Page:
Tuesday 14 June 2011

Death Repeats Itself

18 – 90mins – 2009
Written by: Holly Brix
Directed by: Seth Grossman
Starring: Chris Carmack, Rachel Miner, Kevin Yon, Lynch Travis, Melissa Jones, Richard Wilkinson, Sarah Habel, Mia Serafino, Hugh Maguire


Despite my continued admiration for the underrated 2004 Ashton Kutcher-starring thriller, even I was surprised to find they had produced a third Butterfly Effect film. After all, the first direct-to-video sequel from 2006 was such a limp and limited cut-price retread of the original’s philosophical time-travel plot device that it barely justified filming; the conclusion achingly predictable.

Mercifully, Revelations is a very different butterfly indeed. True, it still incorporates the familiar “Change one thing, change everything” premise into its mind-bending narrative, but an ever-altering murder-mystery element and an injection of sex and graphic brutality (no doubt at the suggestion of horror house After Dark Films*, who came onboard as distributors) help spice up the time-jumping core concept.

Sam Reide (The O.C.’s Carmack) has long learned to control the gift Evan Treborn introduced us to in The Butterfly Effect. Monitored by his psychologically introverted hermit of a sister, Jenna (former Mrs. Macaulay Culkin, Miner), Sam uses his phenomenal ability to aid the police in tracking down murderers and criminals by travelling back to witness the crimes being committed. He must never interfere, or he risks altering the timeline and severely changing life as he knows it.

He is happy to keep to this self-inflicting rule. That is until Elizabeth Brown (Habel), the sister of Sam’s long murdered high school girlfriend (Serafino), walks back into his life and begs him to use his gifts to identify her sister’s real killer and exonerate the innocent man (Wilkinson) who is about to be executed for the decade-old crime.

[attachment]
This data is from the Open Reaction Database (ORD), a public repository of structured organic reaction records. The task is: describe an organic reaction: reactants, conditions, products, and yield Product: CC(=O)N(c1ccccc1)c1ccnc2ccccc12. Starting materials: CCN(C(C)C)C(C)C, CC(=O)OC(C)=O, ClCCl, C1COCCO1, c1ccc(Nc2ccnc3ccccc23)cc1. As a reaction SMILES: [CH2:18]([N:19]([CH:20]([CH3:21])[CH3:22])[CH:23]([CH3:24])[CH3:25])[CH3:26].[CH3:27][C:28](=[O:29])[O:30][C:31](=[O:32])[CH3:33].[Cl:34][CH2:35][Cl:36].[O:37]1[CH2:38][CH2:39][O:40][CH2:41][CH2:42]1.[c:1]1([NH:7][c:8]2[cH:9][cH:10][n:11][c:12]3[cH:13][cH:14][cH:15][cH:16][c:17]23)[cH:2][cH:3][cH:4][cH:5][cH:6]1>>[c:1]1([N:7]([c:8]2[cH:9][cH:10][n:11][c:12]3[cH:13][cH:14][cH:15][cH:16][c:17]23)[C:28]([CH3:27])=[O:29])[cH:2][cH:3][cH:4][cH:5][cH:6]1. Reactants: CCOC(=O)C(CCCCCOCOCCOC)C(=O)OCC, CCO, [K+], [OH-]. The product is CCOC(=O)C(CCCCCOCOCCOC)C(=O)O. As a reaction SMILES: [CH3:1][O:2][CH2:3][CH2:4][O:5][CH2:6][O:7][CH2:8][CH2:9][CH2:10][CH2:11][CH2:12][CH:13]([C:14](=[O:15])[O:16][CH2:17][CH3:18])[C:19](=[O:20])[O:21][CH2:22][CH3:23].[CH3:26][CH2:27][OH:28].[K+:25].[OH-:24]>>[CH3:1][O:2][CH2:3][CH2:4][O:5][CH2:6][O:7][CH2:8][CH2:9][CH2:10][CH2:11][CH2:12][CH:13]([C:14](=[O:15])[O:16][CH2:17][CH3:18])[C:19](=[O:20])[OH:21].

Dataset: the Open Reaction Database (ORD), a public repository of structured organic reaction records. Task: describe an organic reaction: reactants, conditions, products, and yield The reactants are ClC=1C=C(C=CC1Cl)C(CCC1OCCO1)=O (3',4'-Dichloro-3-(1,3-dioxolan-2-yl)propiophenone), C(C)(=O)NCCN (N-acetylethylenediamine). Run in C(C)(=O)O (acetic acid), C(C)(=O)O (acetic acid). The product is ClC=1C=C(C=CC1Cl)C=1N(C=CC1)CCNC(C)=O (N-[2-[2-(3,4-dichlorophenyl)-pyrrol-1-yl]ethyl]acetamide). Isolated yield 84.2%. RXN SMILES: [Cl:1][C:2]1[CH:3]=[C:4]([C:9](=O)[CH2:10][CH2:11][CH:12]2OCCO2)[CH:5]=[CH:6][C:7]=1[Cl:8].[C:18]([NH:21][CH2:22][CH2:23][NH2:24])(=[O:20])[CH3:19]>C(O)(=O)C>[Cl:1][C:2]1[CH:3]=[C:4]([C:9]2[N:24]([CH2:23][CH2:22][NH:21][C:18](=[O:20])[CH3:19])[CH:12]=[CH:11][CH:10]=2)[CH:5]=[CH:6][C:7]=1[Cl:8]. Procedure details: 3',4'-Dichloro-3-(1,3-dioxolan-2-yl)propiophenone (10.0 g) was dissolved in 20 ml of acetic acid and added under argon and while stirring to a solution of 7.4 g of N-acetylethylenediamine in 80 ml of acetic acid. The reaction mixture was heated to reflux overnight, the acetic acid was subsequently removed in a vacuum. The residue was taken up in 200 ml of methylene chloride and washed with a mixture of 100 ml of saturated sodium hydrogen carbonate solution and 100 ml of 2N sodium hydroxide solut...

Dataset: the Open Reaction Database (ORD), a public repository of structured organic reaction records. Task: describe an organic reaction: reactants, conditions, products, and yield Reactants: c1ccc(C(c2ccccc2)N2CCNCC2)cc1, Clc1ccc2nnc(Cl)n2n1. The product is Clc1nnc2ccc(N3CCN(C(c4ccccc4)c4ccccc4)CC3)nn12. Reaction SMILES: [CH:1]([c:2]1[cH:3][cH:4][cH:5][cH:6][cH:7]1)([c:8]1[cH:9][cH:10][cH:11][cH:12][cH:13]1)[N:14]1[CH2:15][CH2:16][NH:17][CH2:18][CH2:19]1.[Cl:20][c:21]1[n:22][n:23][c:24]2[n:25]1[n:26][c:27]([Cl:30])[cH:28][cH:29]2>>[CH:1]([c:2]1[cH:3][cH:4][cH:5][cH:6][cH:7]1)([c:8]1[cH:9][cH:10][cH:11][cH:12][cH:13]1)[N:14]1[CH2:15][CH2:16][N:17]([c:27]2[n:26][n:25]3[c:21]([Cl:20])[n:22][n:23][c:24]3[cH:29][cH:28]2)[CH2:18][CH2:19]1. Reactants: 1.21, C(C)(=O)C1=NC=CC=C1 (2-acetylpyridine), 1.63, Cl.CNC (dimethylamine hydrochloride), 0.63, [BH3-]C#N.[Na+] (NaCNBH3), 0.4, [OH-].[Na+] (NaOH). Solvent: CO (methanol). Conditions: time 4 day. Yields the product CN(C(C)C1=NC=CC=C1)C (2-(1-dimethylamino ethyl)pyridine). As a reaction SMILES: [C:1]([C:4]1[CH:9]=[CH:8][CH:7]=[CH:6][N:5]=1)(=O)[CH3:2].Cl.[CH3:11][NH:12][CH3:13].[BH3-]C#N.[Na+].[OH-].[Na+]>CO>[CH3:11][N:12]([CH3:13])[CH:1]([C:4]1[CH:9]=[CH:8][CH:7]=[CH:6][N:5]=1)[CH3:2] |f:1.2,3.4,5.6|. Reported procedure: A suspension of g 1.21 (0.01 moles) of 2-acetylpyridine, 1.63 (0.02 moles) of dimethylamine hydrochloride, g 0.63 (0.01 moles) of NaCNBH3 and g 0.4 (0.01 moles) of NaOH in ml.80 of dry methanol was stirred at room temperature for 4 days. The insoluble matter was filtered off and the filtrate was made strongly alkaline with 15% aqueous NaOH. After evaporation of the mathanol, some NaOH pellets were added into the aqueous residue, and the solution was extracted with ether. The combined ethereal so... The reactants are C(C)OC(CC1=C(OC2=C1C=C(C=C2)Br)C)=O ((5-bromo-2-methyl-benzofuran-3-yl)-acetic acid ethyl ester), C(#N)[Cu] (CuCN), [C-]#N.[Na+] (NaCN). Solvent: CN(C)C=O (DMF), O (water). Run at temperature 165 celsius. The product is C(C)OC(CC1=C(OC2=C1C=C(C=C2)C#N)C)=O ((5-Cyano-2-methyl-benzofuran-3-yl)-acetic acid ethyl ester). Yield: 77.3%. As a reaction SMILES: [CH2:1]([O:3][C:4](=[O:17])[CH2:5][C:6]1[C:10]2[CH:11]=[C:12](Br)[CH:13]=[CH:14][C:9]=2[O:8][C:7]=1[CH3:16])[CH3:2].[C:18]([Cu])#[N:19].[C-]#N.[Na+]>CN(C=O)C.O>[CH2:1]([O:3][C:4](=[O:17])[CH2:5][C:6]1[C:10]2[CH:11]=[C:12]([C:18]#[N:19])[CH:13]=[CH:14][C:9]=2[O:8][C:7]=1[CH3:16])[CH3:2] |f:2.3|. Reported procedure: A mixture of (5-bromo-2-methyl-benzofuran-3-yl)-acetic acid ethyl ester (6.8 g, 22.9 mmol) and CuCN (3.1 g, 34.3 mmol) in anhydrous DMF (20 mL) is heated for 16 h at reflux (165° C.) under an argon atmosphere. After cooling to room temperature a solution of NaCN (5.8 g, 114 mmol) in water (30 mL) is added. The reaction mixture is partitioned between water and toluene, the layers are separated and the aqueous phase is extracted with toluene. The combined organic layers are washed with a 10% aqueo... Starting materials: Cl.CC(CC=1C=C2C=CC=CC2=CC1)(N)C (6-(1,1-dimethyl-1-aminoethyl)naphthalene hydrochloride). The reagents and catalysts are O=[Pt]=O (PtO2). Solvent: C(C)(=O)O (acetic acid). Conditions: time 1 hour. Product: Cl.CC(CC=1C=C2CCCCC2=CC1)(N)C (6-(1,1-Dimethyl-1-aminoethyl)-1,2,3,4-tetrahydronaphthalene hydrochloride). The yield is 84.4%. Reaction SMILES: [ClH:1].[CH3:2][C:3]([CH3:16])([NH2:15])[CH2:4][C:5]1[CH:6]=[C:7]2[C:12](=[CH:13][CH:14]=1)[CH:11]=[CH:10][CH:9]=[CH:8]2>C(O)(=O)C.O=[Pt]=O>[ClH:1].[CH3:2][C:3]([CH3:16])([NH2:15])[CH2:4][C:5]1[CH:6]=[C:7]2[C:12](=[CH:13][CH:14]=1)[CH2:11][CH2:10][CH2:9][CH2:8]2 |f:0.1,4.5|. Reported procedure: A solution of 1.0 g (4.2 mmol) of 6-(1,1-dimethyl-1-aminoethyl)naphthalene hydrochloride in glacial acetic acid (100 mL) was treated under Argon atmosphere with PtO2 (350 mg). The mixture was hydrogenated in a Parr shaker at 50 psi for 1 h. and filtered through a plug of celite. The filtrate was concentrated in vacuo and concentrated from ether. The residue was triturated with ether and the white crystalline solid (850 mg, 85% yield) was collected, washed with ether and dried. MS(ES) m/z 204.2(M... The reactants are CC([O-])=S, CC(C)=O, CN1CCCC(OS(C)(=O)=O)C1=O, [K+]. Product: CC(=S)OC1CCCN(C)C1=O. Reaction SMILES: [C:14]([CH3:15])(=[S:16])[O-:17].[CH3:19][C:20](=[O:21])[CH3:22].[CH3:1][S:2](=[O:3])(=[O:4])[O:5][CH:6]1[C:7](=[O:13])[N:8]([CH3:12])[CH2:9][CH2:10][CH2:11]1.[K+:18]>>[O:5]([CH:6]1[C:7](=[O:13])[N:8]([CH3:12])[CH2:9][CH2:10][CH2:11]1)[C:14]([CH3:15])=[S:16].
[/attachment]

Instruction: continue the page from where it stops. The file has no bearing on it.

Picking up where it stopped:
Against the recommendations of Goldberg (Yon), the man who tutored him in time travel, Sam takes the case and begins his unmonitored jumps into the past. Inevitably, the more he tries to help, the more he perverts the timeline, and his rash actions soon lead to the “creation” of a serial killer who is still on the loose. When Goldberg goes missing and Sam’s livelihood deteriorates, he must do all he can to track down the “Pontiac killer” before he is convicted for the murders himself.

Now obviously the whole leaping-back-into-your-body-from-yesteryear premise is utter wish-fulfilment gubbins, and I suspect Revelations gets tangled in a web of impossible paradoxes as Sam jumps time-and-again, his situation ever-worsening as he loses his grip on what is real in the reality he now inhabits, but regardless of logistics I was incredibly impressed by the film's density; a lot of thought has gone into this intricately constructed mind-fuck of a standalone story – a compliment (and it is a compliment) which cannot be levelled at The Butterfly Effect 2.

Personally, I could have done without the excessive mutilation scenes – the camera lingering a little too long on slashed-open corpses and blood-splattered limbs – and the wholly unnecessary soft core pornography. Now, I’m in no way opposed to such mature elements if they are warranted, but they are foreign to this franchise and thus all the more obvious. Furthermore, Revelations didn’t need to cheapen itself with such shameless titillation and gimmicky shocks when the story was enthralling enough without it.

Finally, I must applaud the deliciously dark conclusion, which – following the unforeseen reveal of the killer’s identity and the disturbing reasons behind the glut of murders – sees Sam jump back to a rather crucial milestone in his family’s history and make a difficult but altogether necessary decision for the good of the people he loves. It adds further fuel to my belief that this is a complex and emotionally superior sequel which far outshines its lazy predecessor, and it’s a pity Revelations has been buried on DVD and pigeonholed as a second rate horror.

In a CR@B Shell: “Jump” beyond the superfluous slasher flick gore and lowbrow smut and you will be able to appreciate The Butterfly Effect 3: Revelations as a sinister yet remarkably inventive reignition of a previously exhausted franchise.
* After Dark Films are the company behind recent vampire horror Prowl, which I reviewed HERE

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